Unemployment claim up on COVID slowdown
The financial consequences of the on-again, off-again shutdown of the American economy were demonstrated yesterday when the Department of Labor reported that first-time claims for unemployment rose for the first time in four months, a little over expectations. A total of 1.4 million workers filed for claims this week.
“The weekly first-time claims peaked at 6.9 million in the last week of March and fell continuously until last week, when the trend reversed,” says CNN Business. “Economists had predicted claims would remain steady this week at 1.3 million, the same amount as in last week’s report.”
Fears of a resurgent virus outbreak in places like California, Texas and Florida contributed to the joblessness and highlighted how the economy remains in flux from the coronavirus.
“Some news was less dire. Continued claims, which count people who have applied for benefits for at least two consecutive weeks, slipped to 16.2 million, down by more than 1 million from the week prior,” says CNN.
The new jobless numbers make it easier for some Republicans to support another round of stimulus checks to help Americans bridge the gap while the economy stays in limbo due to COVID worries.
The numbers also bolster the case for extending unemployment benefits. Some in the GOP were pushing for enhanced unemployment benefits to end when the benefits expire at the end of the month. That looks unlikely now.
Trump Treasury Secretary Steven Mnuchin told CNBC that Senate Republicans agreed to a White House proposal to target unemployment benefits at a 70 percent replacement wage for the unemployed.
Previously, “enhanced” unemployment benefits due to COVID came under attack because they provided an incentive to remain unemployed by paying recipients more money to be unemployed than to work.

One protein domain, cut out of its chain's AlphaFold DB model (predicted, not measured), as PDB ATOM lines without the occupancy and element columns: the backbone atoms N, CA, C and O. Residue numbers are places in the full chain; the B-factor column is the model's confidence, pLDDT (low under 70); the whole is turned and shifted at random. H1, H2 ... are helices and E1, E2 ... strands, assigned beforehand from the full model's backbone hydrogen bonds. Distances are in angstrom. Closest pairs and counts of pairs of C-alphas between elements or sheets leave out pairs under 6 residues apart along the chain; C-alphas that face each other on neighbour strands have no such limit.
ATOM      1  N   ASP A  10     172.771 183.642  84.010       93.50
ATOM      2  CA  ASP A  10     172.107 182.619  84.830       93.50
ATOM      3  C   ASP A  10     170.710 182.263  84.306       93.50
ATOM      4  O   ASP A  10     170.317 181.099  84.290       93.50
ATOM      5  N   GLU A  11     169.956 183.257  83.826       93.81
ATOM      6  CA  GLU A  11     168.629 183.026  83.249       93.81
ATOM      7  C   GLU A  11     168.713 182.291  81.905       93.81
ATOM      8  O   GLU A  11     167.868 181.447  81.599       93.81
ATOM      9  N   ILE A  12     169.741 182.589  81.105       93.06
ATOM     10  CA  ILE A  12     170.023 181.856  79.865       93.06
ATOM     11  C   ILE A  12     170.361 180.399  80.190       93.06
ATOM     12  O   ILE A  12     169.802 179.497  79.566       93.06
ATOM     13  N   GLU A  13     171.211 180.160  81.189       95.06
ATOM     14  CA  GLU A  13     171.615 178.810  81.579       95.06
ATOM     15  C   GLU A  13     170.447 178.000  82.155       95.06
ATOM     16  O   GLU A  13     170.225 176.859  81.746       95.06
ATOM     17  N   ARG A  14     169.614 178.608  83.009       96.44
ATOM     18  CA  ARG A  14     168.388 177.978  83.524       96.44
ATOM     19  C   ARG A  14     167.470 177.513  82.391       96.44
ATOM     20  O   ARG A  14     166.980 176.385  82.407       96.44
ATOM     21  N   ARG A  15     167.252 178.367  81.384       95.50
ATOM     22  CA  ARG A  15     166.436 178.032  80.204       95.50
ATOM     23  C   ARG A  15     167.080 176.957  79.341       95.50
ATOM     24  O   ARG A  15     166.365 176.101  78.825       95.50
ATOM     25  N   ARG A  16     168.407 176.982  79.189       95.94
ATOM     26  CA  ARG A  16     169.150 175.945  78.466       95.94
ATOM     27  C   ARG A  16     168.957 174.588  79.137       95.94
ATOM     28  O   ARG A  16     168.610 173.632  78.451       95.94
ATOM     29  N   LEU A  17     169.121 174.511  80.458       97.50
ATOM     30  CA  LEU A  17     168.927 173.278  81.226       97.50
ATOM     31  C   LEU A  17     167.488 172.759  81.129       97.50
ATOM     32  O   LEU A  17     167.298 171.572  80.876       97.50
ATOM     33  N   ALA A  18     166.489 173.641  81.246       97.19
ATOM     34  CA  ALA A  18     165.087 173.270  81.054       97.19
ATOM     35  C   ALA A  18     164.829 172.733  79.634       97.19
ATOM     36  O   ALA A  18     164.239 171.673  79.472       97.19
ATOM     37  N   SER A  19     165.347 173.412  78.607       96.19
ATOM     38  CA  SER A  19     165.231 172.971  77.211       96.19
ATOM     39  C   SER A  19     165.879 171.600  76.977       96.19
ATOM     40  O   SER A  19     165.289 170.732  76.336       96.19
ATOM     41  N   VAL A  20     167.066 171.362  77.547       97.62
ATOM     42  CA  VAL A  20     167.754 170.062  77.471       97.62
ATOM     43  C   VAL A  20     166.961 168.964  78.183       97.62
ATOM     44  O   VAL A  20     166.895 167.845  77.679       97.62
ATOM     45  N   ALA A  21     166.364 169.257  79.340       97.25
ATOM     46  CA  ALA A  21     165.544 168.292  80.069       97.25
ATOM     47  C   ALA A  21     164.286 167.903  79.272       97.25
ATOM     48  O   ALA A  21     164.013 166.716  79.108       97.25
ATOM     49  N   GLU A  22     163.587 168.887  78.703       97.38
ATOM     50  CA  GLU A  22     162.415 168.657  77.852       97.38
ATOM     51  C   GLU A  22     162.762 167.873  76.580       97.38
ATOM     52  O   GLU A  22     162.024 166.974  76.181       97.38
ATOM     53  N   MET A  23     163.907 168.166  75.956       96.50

Senate Republicans will now have to work out the details with the Democrat-controlled House, which has proposed considerably more generous benefits for unemployed workers.
Previously, the House Democrats proposed to extend “enhanced” unemployment until the end of the year.
Republicans have resisted the idea because research tends to show that unemployment benefits extend joblessness in the economy.
“Most people receiving unemployment want a job but can’t find one yet. But many employers say $600 unemployment benefit add-on keeps some from going back to work. We need a new structure that helps those who can’t find work yet, but doesn’t discourage anyone from returning to work,” tweeted Senator Marco Rubio (R-FL).
“Congress faces pressure to pass an aid package, as Covid-19 case and death counts rise around the country and the critical extra $600 per week unemployment benefit expires at the end of the month,” says CNBC.
In an election year, both parties are likely to spend heavily to try to keep voters happy.
President Trump proposed a payroll tax holiday as part of the stimulus package, but Republicans say it’s a non-starter with House Democrats.
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